The screen-to-stage adaptation has grown more common than the reverse: of the 56 musicals nominated for the Tony Award for Best Musical since 2000, 22 are based on films, with winners including “The Producers,” “Hairspray,” and last year’s “Kinky Boots.” But this year marks an especially memorable adaptation, with Woody Allen’s “Bullets Over Broadway” hitting the stage.
To celebrate this, Film Society of Lincoln Center will screen Allen’s 1994 film version for one night only in a presentation titled “From Stage to Screen: Bullets Over Broadway.”
The film tells the story of idealistic/egotistical playwright David Shayne (John Cusack as a pretty good Woody surrogate) who agrees to cast a gangster’s moll, Olive (Jennifer Tilly), in a significant role in order to finance his new play. Olive is escorted by Cheech (Chazz Palmintieri), who turns out to be a writing genius who constantly revises and improves Shayne’s play. Meanwhile, Shayne embarks on an affair with the diva-ish, alcoholic leading lady (Dianne Wiest) and deals with Olive’s incompetence as an actress.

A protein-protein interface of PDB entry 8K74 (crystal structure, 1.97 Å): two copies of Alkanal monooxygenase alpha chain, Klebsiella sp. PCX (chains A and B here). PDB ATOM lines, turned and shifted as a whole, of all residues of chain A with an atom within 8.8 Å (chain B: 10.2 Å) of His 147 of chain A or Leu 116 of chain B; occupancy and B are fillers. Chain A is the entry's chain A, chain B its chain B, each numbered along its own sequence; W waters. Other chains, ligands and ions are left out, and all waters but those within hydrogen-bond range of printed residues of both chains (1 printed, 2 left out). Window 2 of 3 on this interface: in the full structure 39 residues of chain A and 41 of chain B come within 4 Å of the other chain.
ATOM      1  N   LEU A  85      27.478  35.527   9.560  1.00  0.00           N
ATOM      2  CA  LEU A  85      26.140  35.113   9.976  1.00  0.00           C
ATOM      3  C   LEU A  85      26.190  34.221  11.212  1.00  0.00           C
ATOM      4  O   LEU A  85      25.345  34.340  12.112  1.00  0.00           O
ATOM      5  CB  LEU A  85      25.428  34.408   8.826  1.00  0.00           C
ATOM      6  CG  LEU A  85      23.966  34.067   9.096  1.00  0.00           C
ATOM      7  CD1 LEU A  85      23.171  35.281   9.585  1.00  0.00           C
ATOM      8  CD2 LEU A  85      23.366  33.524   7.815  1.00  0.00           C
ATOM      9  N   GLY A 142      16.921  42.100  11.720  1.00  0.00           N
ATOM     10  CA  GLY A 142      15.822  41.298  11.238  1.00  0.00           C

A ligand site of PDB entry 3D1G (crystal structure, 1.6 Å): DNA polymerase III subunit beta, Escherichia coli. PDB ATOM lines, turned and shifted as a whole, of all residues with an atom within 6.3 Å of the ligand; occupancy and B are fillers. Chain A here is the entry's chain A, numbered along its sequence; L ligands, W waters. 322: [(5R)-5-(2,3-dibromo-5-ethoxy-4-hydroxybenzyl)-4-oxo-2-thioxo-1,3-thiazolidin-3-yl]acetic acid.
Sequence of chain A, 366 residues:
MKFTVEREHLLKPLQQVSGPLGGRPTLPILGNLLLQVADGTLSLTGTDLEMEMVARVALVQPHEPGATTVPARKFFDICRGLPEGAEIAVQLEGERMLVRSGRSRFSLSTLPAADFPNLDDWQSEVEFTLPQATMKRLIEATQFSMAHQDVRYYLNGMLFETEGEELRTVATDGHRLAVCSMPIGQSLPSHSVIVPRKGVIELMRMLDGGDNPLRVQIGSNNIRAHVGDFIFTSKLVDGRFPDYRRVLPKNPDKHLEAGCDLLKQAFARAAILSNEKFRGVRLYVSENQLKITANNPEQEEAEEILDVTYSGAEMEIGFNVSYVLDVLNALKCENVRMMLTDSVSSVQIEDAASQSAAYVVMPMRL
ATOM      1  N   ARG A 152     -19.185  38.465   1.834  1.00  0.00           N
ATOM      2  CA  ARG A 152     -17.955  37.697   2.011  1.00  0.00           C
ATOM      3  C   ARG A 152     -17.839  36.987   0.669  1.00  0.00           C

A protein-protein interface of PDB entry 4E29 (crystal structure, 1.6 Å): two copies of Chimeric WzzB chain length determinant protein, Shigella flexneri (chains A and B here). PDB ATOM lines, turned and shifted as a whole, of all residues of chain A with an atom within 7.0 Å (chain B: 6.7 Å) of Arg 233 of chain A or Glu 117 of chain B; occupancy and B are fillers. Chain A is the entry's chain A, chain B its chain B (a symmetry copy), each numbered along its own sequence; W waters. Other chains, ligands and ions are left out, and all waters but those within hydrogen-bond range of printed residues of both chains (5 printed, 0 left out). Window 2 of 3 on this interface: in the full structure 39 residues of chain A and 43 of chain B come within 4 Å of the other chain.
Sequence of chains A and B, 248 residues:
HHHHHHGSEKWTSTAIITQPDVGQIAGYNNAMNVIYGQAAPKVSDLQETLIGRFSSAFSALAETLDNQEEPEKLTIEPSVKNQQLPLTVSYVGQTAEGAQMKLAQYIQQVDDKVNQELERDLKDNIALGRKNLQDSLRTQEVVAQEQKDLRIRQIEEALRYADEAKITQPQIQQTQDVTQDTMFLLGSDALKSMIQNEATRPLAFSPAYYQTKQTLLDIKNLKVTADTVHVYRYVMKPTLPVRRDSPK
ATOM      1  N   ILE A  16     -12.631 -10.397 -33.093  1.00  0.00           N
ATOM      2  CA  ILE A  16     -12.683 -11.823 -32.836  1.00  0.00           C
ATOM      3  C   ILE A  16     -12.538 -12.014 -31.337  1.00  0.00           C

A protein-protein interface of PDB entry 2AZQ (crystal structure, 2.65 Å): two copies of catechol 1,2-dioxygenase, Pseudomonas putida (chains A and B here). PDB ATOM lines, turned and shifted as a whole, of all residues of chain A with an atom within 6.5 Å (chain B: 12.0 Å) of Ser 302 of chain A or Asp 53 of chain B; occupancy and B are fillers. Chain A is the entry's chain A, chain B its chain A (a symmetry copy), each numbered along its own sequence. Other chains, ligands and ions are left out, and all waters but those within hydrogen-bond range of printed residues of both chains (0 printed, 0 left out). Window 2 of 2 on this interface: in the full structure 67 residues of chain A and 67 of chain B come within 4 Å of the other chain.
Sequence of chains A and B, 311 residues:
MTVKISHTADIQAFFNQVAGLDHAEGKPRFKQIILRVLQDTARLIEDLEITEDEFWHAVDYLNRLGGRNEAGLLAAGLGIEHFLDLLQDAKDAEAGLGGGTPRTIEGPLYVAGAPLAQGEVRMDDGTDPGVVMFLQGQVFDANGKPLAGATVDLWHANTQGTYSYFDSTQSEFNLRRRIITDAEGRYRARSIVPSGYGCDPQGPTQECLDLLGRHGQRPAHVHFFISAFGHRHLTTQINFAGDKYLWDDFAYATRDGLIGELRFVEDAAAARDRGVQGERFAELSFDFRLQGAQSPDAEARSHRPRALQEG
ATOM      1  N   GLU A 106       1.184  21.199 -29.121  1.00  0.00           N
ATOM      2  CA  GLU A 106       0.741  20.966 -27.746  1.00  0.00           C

Wiest won her second Oscar for Best Supporting Actress for the film, while the film received an additional 6 nominations including Director, Screenplay (for Allen and co-writer Douglas McGrath), Supporting Actor (Palmintieri), and Supporting Actress (Tilly).
The musical, which made its debut on April 10, was adapted by Allen, and stars Zach Braff in the Cusack role. The music is taken from the American Songbook, including “Running Wild” and “Let’s Misbehave.”
The screening will include a discussion with director and choreographer Susan Stroman as well as producers Letty Aronson and Julian Schossberg, to be moderated by New York Film Festival Director Kent Jones. The conversation will focus on the creative process of turning a movie into a musical and will be followed by a reception in the Frieda and Roy Furman Gallery.
The screening will take place on Monday, May 5th at 6:30pm at the Walter Reade Theater. Tickets go on sale today. Admission is $13; $9 for students and seniors (62+); and $8 for Film Society members. Go here for more information.